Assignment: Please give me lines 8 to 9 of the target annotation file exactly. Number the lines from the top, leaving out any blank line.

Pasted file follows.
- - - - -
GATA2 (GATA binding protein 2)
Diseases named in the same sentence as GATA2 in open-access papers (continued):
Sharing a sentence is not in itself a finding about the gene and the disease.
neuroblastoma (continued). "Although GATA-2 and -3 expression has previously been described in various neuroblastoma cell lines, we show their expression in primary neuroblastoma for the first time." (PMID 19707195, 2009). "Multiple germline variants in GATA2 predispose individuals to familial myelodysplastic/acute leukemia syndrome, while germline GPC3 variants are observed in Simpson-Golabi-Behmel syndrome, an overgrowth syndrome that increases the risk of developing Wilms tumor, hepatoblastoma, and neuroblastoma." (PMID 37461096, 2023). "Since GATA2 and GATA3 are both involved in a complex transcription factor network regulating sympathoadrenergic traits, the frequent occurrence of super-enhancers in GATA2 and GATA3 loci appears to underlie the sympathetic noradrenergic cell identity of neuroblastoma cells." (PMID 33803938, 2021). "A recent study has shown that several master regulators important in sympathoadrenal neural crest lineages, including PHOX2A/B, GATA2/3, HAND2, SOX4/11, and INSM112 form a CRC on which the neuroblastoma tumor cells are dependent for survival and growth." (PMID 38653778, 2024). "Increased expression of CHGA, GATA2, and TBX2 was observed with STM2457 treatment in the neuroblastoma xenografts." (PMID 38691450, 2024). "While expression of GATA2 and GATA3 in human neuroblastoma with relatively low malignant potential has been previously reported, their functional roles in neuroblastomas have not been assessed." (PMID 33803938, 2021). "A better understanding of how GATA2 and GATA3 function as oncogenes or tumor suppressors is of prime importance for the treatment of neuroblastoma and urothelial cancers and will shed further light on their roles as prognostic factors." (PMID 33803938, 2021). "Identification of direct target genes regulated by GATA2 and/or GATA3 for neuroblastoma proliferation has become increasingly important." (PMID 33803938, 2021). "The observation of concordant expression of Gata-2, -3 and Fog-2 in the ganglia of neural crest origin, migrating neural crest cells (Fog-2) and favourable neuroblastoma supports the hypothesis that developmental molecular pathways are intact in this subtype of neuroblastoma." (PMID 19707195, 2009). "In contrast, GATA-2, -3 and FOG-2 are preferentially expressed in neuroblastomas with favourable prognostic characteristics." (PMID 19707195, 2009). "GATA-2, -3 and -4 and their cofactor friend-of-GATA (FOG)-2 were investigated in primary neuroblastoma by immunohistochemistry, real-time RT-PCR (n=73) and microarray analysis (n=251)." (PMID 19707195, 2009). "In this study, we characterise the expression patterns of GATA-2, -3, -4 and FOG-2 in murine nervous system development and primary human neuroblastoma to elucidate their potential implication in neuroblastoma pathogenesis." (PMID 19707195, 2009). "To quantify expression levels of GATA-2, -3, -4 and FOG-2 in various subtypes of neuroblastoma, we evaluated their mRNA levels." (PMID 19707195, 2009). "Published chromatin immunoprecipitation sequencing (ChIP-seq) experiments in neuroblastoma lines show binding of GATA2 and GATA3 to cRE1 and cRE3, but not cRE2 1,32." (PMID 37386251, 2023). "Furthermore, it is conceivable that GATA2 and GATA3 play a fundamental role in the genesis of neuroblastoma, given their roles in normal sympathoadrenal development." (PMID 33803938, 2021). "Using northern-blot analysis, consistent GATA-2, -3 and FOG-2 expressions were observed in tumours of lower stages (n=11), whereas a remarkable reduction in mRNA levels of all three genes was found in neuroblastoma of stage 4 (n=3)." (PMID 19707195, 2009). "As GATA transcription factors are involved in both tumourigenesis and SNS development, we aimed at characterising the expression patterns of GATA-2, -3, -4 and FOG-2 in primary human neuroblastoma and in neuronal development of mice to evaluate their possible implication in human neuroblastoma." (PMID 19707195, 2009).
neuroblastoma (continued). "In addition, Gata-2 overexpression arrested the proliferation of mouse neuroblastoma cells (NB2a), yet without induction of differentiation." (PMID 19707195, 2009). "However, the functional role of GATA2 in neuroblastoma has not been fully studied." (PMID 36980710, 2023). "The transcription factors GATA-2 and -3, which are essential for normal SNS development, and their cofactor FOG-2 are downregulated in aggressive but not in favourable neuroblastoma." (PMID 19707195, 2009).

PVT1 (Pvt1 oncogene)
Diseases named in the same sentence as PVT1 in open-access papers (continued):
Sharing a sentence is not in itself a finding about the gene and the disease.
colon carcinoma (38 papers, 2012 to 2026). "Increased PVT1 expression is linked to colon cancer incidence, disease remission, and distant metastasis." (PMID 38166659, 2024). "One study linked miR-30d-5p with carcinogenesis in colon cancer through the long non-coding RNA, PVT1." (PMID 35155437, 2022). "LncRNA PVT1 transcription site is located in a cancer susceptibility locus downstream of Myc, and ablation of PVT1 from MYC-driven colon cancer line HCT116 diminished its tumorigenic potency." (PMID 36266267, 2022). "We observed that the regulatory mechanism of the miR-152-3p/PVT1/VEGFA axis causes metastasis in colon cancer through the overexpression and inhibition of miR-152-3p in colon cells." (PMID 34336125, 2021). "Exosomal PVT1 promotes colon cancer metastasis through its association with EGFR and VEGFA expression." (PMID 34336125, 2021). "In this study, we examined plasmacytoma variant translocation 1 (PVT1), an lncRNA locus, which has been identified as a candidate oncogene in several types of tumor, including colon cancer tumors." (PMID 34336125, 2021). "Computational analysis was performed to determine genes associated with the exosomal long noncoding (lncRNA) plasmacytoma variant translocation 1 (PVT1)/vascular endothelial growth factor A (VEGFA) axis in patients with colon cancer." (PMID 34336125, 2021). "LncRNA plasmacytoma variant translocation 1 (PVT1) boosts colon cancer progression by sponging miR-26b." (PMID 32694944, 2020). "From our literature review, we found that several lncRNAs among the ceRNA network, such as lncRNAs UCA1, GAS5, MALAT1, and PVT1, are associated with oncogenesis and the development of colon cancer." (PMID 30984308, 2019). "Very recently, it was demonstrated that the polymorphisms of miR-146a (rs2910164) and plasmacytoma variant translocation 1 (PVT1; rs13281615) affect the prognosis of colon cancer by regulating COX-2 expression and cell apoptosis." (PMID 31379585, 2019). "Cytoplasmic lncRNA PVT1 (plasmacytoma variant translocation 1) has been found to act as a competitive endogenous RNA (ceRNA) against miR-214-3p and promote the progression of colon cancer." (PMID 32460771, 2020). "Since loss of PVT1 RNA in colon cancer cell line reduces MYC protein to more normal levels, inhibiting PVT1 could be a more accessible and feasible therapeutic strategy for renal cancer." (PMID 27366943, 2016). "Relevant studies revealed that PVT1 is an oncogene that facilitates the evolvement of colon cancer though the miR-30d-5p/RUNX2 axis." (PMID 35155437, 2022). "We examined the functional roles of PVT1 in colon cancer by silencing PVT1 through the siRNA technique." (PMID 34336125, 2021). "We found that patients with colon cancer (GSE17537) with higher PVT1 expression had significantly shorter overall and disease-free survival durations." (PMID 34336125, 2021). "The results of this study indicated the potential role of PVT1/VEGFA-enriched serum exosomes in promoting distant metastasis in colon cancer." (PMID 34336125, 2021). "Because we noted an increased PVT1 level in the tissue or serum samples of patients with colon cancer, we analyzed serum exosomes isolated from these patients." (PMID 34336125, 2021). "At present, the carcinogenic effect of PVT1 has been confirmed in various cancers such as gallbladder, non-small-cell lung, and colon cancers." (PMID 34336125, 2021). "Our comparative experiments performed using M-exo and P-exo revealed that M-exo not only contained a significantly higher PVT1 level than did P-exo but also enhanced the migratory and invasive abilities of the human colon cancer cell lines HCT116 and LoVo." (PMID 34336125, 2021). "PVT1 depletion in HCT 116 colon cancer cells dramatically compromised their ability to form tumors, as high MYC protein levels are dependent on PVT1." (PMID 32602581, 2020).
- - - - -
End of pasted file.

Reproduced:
Sharing a sentence is not in itself a finding about the gene and the disease.
colon carcinoma (38 papers, 2012 to 2026). "Increased PVT1 expression is linked to colon cancer incidence, disease remission, and distant metastasis." (PMID 38166659, 2024). "One study linked miR-30d-5p with carcinogenesis in colon cancer through the long non-coding RNA, PVT1." (PMID 35155437, 2022). "LncRNA PVT1 transcription site is located in a cancer susceptibility locus downstream of Myc, and ablation of PVT1 from MYC-driven colon cancer line HCT116 diminished its tumorigenic potency." (PMID 36266267, 2022). "We observed that the regulatory mechanism of the miR-152-3p/PVT1/VEGFA axis causes metastasis in colon cancer through the overexpression and inhibition of miR-152-3p in colon cells." (PMID 34336125, 2021). "Exosomal PVT1 promotes colon cancer metastasis through its association with EGFR and VEGFA expression." (PMID 34336125, 2021). "In this study, we examined plasmacytoma variant translocation 1 (PVT1), an lncRNA locus, which has been identified as a candidate oncogene in several types of tumor, including colon cancer tumors." (PMID 34336125, 2021). "Computational analysis was performed to determine genes associated with the exosomal long noncoding (lncRNA) plasmacytoma variant translocation 1 (PVT1)/vascular endothelial growth factor A (VEGFA) axis in patients with colon cancer." (PMID 34336125, 2021). "LncRNA plasmacytoma variant translocation 1 (PVT1) boosts colon cancer progression by sponging miR-26b." (PMID 32694944, 2020). "From our literature review, we found that several lncRNAs among the ceRNA network, such as lncRNAs UCA1, GAS5, MALAT1, and PVT1, are associated with oncogenesis and the development of colon cancer." (PMID 30984308, 2019). "Very recently, it was demonstrated that the polymorphisms of miR-146a (rs2910164) and plasmacytoma variant translocation 1 (PVT1; rs13281615) affect the prognosis of colon cancer by regulating COX-2 expression and cell apoptosis." (PMID 31379585, 2019). "Cytoplasmic lncRNA PVT1 (plasmacytoma variant translocation 1) has been found to act as a competitive endogenous RNA (ceRNA) against miR-214-3p and promote the progression of colon cancer." (PMID 32460771, 2020). "Since loss of PVT1 RNA in colon cancer cell line reduces MYC protein to more normal levels, inhibiting PVT1 could be a more accessible and feasible therapeutic strategy for renal cancer." (PMID 27366943, 2016). "Relevant studies revealed that PVT1 is an oncogene that facilitates the evolvement of colon cancer though the miR-30d-5p/RUNX2 axis." (PMID 35155437, 2022). "We examined the functional roles of PVT1 in colon cancer by silencing PVT1 through the siRNA technique." (PMID 34336125, 2021). "We found that patients with colon cancer (GSE17537) with higher PVT1 expression had significantly shorter overall and disease-free survival durations." (PMID 34336125, 2021). "The results of this study indicated the potential role of PVT1/VEGFA-enriched serum exosomes in promoting distant metastasis in colon cancer." (PMID 34336125, 2021). "Because we noted an increased PVT1 level in the tissue or serum samples of patients with colon cancer, we analyzed serum exosomes isolated from these patients." (PMID 34336125, 2021). "At present, the carcinogenic effect of PVT1 has been confirmed in various cancers such as gallbladder, non-small-cell lung, and colon cancers." (PMID 34336125, 2021). "Our comparative experiments performed using M-exo and P-exo revealed that M-exo not only contained a significantly higher PVT1 level than did P-exo but also enhanced the migratory and invasive abilities of the human colon cancer cell lines HCT116 and LoVo." (PMID 34336125, 2021). "PVT1 depletion in HCT 116 colon cancer cells dramatically compromised their ability to form tumors, as high MYC protein levels are dependent on PVT1." (PMID 32602581, 2020).